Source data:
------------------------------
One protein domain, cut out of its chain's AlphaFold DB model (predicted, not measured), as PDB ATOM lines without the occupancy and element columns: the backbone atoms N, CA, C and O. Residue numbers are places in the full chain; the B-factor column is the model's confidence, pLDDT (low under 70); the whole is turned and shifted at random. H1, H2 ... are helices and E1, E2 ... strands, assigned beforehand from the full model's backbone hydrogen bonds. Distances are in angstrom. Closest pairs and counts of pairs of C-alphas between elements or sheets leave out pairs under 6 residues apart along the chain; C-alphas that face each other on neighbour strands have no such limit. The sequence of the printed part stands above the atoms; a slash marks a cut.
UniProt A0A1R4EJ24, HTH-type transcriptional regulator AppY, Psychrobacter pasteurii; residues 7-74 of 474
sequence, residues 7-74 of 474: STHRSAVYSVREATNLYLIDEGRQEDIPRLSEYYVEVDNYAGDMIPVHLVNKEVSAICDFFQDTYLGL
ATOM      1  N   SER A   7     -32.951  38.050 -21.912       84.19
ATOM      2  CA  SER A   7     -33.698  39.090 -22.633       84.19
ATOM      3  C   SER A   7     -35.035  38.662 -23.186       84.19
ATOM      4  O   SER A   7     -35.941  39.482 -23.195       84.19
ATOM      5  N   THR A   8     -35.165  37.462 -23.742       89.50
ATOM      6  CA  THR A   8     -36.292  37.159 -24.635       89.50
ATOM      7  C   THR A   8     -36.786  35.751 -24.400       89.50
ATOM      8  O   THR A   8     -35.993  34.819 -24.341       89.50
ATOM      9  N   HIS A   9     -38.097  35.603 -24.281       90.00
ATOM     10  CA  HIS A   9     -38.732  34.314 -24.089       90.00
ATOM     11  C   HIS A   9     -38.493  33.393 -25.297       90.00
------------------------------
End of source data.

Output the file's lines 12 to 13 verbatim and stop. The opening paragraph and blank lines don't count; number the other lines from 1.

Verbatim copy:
ATOM     10  CA  HIS A   9     -38.732  34.314 -24.089       90.00
ATOM     11  C   HIS A   9     -38.493  33.393 -25.297       90.00